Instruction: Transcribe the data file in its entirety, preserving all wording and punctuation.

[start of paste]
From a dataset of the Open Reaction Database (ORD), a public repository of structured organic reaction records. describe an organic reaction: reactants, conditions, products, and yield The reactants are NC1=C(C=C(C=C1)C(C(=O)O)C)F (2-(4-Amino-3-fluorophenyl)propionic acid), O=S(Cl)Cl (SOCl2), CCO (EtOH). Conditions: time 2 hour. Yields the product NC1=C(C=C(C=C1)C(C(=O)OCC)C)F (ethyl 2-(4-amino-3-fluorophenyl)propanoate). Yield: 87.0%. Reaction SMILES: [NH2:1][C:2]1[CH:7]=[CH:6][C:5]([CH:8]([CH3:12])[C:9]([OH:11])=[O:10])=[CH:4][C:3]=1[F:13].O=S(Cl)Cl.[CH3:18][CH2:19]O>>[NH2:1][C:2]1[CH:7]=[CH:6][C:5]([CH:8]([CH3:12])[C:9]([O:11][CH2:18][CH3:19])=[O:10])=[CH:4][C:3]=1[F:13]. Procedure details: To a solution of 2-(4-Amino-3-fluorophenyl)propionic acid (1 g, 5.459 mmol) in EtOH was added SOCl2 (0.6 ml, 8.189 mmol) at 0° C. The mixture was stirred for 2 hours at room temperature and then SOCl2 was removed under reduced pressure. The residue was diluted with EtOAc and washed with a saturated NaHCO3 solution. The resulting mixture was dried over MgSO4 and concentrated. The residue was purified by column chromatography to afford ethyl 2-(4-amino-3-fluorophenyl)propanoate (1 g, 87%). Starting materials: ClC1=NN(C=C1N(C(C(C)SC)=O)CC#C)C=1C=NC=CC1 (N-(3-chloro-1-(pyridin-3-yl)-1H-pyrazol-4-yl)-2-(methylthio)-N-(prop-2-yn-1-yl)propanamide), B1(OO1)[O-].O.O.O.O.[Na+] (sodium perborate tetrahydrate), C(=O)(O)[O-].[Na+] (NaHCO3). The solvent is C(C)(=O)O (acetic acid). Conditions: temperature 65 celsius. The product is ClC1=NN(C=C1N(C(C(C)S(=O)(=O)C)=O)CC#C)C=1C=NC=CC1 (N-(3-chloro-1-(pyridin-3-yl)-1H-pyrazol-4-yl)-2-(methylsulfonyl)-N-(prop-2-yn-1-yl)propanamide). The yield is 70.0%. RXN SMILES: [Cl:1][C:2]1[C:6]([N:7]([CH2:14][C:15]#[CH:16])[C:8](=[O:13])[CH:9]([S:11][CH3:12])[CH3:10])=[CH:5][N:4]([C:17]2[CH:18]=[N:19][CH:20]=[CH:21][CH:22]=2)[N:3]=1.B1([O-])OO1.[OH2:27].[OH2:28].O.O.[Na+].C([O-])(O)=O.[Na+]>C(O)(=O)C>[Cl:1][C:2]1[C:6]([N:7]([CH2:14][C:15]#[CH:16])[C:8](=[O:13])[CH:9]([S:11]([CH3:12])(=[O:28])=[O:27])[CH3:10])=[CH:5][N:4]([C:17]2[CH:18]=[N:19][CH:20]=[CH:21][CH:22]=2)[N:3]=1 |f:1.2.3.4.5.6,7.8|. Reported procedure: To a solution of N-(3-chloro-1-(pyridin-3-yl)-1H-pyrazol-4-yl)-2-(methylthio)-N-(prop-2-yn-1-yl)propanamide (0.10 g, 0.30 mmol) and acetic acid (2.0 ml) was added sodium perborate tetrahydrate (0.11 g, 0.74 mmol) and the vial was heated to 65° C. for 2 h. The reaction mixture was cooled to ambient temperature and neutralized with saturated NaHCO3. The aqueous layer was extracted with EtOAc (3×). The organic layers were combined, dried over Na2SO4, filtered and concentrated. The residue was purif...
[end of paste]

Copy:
From a dataset of the Open Reaction Database (ORD), a public repository of structured organic reaction records. describe an organic reaction: reactants, conditions, products, and yield The reactants are NC1=C(C=C(C=C1)C(C(=O)O)C)F (2-(4-Amino-3-fluorophenyl)propionic acid), O=S(Cl)Cl (SOCl2), CCO (EtOH). Conditions: time 2 hour. Yields the product NC1=C(C=C(C=C1)C(C(=O)OCC)C)F (ethyl 2-(4-amino-3-fluorophenyl)propanoate). Yield: 87.0%. Reaction SMILES: [NH2:1][C:2]1[CH:7]=[CH:6][C:5]([CH:8]([CH3:12])[C:9]([OH:11])=[O:10])=[CH:4][C:3]=1[F:13].O=S(Cl)Cl.[CH3:18][CH2:19]O>>[NH2:1][C:2]1[CH:7]=[CH:6][C:5]([CH:8]([CH3:12])[C:9]([O:11][CH2:18][CH3:19])=[O:10])=[CH:4][C:3]=1[F:13]. Procedure details: To a solution of 2-(4-Amino-3-fluorophenyl)propionic acid (1 g, 5.459 mmol) in EtOH was added SOCl2 (0.6 ml, 8.189 mmol) at 0° C. The mixture was stirred for 2 hours at room temperature and then SOCl2 was removed under reduced pressure. The residue was diluted with EtOAc and washed with a saturated NaHCO3 solution. The resulting mixture was dried over MgSO4 and concentrated. The residue was purified by column chromatography to afford ethyl 2-(4-amino-3-fluorophenyl)propanoate (1 g, 87%). Starting materials: ClC1=NN(C=C1N(C(C(C)SC)=O)CC#C)C=1C=NC=CC1 (N-(3-chloro-1-(pyridin-3-yl)-1H-pyrazol-4-yl)-2-(methylthio)-N-(prop-2-yn-1-yl)propanamide), B1(OO1)[O-].O.O.O.O.[Na+] (sodium perborate tetrahydrate), C(=O)(O)[O-].[Na+] (NaHCO3). The solvent is C(C)(=O)O (acetic acid). Conditions: temperature 65 celsius. The product is ClC1=NN(C=C1N(C(C(C)S(=O)(=O)C)=O)CC#C)C=1C=NC=CC1 (N-(3-chloro-1-(pyridin-3-yl)-1H-pyrazol-4-yl)-2-(methylsulfonyl)-N-(prop-2-yn-1-yl)propanamide). The yield is 70.0%. RXN SMILES: [Cl:1][C:2]1[C:6]([N:7]([CH2:14][C:15]#[CH:16])[C:8](=[O:13])[CH:9]([S:11][CH3:12])[CH3:10])=[CH:5][N:4]([C:17]2[CH:18]=[N:19][CH:20]=[CH:21][CH:22]=2)[N:3]=1.B1([O-])OO1.[OH2:27].[OH2:28].O.O.[Na+].C([O-])(O)=O.[Na+]>C(O)(=O)C>[Cl:1][C:2]1[C:6]([N:7]([CH2:14][C:15]#[CH:16])[C:8](=[O:13])[CH:9]([S:11]([CH3:12])(=[O:28])=[O:27])[CH3:10])=[CH:5][N:4]([C:17]2[CH:18]=[N:19][CH:20]=[CH:21][CH:22]=2)[N:3]=1 |f:1.2.3.4.5.6,7.8|. Reported procedure: To a solution of N-(3-chloro-1-(pyridin-3-yl)-1H-pyrazol-4-yl)-2-(methylthio)-N-(prop-2-yn-1-yl)propanamide (0.10 g, 0.30 mmol) and acetic acid (2.0 ml) was added sodium perborate tetrahydrate (0.11 g, 0.74 mmol) and the vial was heated to 65° C. for 2 h. The reaction mixture was cooled to ambient temperature and neutralized with saturated NaHCO3. The aqueous layer was extracted with EtOAc (3×). The organic layers were combined, dried over Na2SO4, filtered and concentrated. The residue was purif...